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Power, coupled with a belief that certain people have no value, is a dangerous combination. As activists gear up for a global summit in London to pressure governments to spend more money on family planning, a British doctor is claiming thousands of elderly patients are killed each year due to a lack of hospital beds and caring nursing staff. Some say the population control movement is dead. These events show it has merely evolved.

Scratch the surface on either of these issues – government-supported family planning and euthanasia – and the same argument comes up.  It’s needed, don’t you know, because too many people are using up too few resources. Prettied up and sold as “individual choice over one’s body,” the harsh reality reveals elitists using slick methods to eliminate the weak for the greater good.

Dr. Patrick Pullicino told the Royal Society of Medicine in London that a method used by British hospitals for patients believed to be dying has turned into a means for euthanizing the elderly. The “death pathway” involves withdrawing treatments, including water and nourishment by tubes.

“Very likely many elderly patients who could live substantially longer are being killed,” he stated, “Patients are frequently put on the pathway without a proper analysis of their condition.”

The neurologist cites “pressure on beds and difficulty with nursing, confused or difficult-to-manage elderly patients” as reasons, reports The Daily Mail.

Britain’s nationalized health system is often looked to as what the U.S. health care system will become if President Obama’s overhaul of health insurance is fully implemented.  Dr. Pullicino’s chilling revelation backs up the fears that a top-down, government-run system may claim to provide what individuals want and need, but ultimately the decisions are made by those in charge.

Advocates for ObamaCare sold the plan as one where people would stay in control of their health care choices. At the same time, those behind the legislation were creating a byzantine system of agencies, panels, and compliance measures that would control the entire health care system, and, thus, individual’s choices and lives.

Anyone familiar with the family planning/population control/abortion movement could see this coming.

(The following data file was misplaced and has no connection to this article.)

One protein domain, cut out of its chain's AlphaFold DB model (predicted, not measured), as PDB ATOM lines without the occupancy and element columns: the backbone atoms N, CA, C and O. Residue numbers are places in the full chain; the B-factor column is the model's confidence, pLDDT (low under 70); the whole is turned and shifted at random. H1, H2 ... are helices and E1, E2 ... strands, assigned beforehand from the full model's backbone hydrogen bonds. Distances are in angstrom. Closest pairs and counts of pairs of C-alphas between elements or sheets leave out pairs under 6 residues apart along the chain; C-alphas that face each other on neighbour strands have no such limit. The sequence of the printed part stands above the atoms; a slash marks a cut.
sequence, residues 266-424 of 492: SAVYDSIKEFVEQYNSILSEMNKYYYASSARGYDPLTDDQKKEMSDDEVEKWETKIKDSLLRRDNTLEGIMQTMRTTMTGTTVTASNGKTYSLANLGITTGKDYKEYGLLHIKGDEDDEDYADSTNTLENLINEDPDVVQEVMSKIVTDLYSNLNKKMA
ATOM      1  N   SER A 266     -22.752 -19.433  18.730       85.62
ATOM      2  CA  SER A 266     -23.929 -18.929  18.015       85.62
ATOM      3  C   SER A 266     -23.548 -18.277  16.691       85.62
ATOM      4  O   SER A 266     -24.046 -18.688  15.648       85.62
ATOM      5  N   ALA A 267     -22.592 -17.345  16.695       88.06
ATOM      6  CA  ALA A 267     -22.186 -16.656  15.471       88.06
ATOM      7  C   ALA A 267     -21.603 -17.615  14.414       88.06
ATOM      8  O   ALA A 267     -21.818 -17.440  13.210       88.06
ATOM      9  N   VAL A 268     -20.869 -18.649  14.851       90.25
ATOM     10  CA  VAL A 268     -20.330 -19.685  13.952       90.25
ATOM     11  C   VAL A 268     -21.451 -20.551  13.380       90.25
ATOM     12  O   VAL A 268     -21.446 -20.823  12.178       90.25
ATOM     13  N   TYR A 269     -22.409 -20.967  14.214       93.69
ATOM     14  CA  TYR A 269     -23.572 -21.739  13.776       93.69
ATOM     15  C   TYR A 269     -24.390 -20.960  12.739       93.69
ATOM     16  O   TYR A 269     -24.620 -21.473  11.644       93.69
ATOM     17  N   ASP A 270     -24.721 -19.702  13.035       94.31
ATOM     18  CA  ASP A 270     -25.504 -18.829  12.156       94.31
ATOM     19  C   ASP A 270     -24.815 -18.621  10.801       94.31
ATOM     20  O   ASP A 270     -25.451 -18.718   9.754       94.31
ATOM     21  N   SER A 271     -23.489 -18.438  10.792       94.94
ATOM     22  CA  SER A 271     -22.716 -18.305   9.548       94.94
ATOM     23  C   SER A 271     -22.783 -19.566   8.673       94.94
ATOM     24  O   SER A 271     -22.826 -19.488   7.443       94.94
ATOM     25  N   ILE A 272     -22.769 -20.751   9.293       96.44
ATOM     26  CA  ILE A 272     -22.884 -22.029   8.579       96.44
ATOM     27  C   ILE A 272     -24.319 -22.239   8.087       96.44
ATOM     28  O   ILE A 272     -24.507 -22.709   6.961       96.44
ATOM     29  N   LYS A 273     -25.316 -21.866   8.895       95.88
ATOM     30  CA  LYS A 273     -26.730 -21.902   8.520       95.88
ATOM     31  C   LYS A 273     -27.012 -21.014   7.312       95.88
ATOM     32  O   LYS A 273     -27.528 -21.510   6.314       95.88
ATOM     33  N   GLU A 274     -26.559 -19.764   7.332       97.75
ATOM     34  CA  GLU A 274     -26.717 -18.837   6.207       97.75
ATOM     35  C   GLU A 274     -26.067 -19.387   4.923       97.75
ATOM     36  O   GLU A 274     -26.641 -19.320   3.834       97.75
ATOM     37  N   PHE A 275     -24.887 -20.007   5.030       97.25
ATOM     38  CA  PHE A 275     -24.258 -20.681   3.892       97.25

The horrors of the population control movement were justified as necessary to deal with a perceived population problem: too many people and dwindling resources.  China’s one-child policy is its living legacy. The recent news of coerced sterilizations in India through a program funded by the UK (and excused as a means to address climate change) is a dark reminder that population control has not faded away.

Here is the pattern: Declare a crisis, trumpet numbers (usually inflated, often from studies orchestrated from beginning to end to back up the crisis claim), pressure governments to act, and marshal money – boatloads of money – to address the crisis and feed the multitude of organizations and agencies that exist to address the crisis. A politician or organization’s “commitment” is measured not just by how much they spend, but how much more they spend each year. Call it a money-saver by diverting attention from the billions spent on the effort to the number of people not living.

We’re about to see this in action on July 11. That’s when The Family Planning Summit will take place in London. Appropriately, on World Population Day.

Sponsored by the Bill & Melinda Gates Foundation and the United Kingdom’s Department for International Development (which funds India’s coercive sterilization program), the primary partners include International Planned Parenthood Foundation (the largest abortion provider) and UNFPA (which trained and funded China’s family planning agents).

Melinda Gates insists people are mistaken to associate family planning with abortion or population control.

This time, her partners say, it’s about enabling women to choose to have as small or large a family as they want.  Yet . . . by definition, The Family Planning Summit is about convincing women and governments to reduce the number of children born. Nice make-over, but the effort is still ugly to the bone.

It is well-known that women with schooling and jobs have fewer children. Planned Parenthood and UNFPA don’t provide either. But they know how to intimidate and will ruthlessly destroy anyone who impacts their bottom line. Their vicious attack on the Komen Foundation proved their priority is not women’s health; it’s accumulating power.

Power, coupled with a belief that certain people have no value, is a dangerous combination.

It’s convenient that The Family Planning Summit is in Britain. With up to 130,000 elderly euthanized each year, the participants can hop over to a hospital to see where their work will lead.

Turtle Bay and Beyond, 21 June 2012